While a portable gaming device specifically created to provide MMO players gaming on the go might sound like a spectacular idea, Panasonic's Jungle might be more trouble than it's worth.
The Jungle really does sound like an excellent product at first glance. What's not to like about a handheld computer gaming device that folds up into a form factor slightly thicker than the old fat Nintendo DS? Imagine being able to slip the Jungle out of your pocket anywhere you are, flip open the screen and participate in a raid with your World of Warcraft guild.
It sounds like a dream, and it could indeed be dreamy once you overcome the various hurdles necessary to get you there.
First off, the Jungle is rumoured to run on Linux. There's stumbling block one.
We'll continue to use World of Warcraft as an example. World of Warcraft does not run natively on Linux. You cannot grab your World of Warcraft disc, slip it into a Linux machine, and click on go; it does not work that way.
That's not to say that World of Warcraft will not run on Linux. Linux users play World of Warcraft every day. How? They use programs like Wine, which allows Windows programs to run on Linux. It's not a simple thing, but that's to be expected. Linux is an operating system built to do things well, not simply.
Is your average World of Warcraft player up to the task? That's not likely. If Panasonic offered versions of the Jungle with World of Warcraft preloaded on them I might see the device capturing the hearts of a few players, but otherwise the complexity of getting their favourite game running might drive them back to their trusty laptops.
But isn't smaller better?
There is a big difference between pulling a device out of your pocket and flipping it open and unpacking and setting up a laptop. A laptop needs a nice stable surface to rest on, a place to plug in if your session runs long, and some sort of pointing device, as a touchpad is never a good alternative to a mouse.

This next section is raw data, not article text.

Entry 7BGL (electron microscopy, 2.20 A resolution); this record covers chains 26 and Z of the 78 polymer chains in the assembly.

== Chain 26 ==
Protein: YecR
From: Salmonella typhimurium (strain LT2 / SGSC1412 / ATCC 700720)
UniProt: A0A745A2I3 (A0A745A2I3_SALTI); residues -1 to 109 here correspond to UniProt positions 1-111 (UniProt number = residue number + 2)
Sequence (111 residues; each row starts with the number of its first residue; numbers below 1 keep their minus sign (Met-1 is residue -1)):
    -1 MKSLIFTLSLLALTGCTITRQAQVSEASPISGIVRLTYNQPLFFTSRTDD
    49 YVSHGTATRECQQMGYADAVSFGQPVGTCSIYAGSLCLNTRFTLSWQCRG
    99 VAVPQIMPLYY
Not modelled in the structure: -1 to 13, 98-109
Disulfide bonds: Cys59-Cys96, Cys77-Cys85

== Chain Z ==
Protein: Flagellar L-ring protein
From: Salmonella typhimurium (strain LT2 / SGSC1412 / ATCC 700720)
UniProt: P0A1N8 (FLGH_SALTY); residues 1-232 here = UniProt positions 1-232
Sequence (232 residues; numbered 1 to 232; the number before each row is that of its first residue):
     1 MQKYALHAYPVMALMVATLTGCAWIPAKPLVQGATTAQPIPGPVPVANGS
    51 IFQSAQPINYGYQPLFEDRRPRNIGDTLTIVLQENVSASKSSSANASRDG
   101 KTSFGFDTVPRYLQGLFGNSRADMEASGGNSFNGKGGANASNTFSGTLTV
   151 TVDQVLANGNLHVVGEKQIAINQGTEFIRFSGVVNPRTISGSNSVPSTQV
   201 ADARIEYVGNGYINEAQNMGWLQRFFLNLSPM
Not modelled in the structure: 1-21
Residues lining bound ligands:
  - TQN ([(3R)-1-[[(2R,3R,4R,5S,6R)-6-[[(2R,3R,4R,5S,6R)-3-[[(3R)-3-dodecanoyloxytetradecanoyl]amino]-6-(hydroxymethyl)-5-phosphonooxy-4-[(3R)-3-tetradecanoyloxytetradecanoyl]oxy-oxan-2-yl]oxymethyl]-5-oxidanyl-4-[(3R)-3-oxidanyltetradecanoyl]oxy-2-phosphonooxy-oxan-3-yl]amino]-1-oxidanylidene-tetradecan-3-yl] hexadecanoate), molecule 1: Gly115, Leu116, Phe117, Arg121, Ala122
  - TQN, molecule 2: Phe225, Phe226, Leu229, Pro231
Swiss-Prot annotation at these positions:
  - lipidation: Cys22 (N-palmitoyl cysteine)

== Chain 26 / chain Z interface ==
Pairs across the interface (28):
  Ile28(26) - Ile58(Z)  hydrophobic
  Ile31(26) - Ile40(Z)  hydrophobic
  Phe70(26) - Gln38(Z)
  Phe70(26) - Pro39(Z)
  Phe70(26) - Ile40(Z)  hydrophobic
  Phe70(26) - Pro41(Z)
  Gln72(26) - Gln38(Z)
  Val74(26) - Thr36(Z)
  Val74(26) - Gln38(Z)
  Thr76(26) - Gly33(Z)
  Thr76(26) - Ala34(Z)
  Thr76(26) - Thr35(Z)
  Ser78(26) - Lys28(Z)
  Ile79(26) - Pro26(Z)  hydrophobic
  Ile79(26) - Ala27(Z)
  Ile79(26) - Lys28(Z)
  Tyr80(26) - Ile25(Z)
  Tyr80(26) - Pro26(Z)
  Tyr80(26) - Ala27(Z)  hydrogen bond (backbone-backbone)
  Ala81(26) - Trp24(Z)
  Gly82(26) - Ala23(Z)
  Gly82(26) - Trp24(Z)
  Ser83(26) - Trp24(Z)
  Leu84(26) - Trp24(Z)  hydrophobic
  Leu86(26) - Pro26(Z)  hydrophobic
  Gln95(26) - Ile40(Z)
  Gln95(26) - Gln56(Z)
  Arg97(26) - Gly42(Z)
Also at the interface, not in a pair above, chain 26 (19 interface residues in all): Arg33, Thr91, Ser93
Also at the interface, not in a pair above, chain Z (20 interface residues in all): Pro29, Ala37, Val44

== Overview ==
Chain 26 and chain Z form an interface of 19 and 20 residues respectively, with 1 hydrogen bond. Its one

The Jungle scores points for portability, but it also doesn't have a mouse. Instead, it sports a small touchpad and a directional pad, neither of which serve as capable mouse alternatives. It features a full keyboard, but it's a very small full keyboard. When you're firing off healing macros, you can't afford to press the wrong keys.
And then there's the screen.
From what Gizmodo has heard about the Jungle, the screen is absolutely gorgeous. "The screen resolution is bananas. Everyone was freaking out about it," said one visitor to PAX last month who saw the device in action. High resolution is lovely, but small is still small. I have trouble seeing the text in my World of Warcraft chat box at normal resolution. I can't imagine having much fun squinting at text flying by on the Jungle's tiny screen.
Amidst my negativity, I can still see the potential benefits of the Jungle shining down through the thick canopy of down sides.
It's still a portable Linux computer that fits in your pocket. That alone is reason enough to get hobbyists interested. It sounds like an upgraded version of the Pandora, a Linux gaming handheld that's proven so popular the creators can't keep up with production.
The Jungle is being marketed as a portable MMO player, meaning it will also have some sort of Wi-Fi connection built-in, and potentially even 3G, though I don't fancy trying to run World of Warcraft over a 3G connection.
The one aspect of the Jungle that really captures my imagination, however, is the rumoured HDMI port. Toss in a USB port, chain together a mouse and keyboard, and hook this baby up to your television, and you've got one amazingly small dedicated MMO PC.
Having just been announced, the Jungle has plenty of time to prove itself.
There are still many unknown factors that could make or break Panasonic's portable game player. Will publishers get behind it, offering versions of their games in Jungle-friendly formats? What sort of interface will it sport? How much will it cost?
Right now there are too many missing pieces to the Jungle puzzle. What we're seeing so far is a somewhat clunky little gadget that might end up being more complicated than useful. We'll see how the full picture shapes up once Panasonic begins filling in the blanks.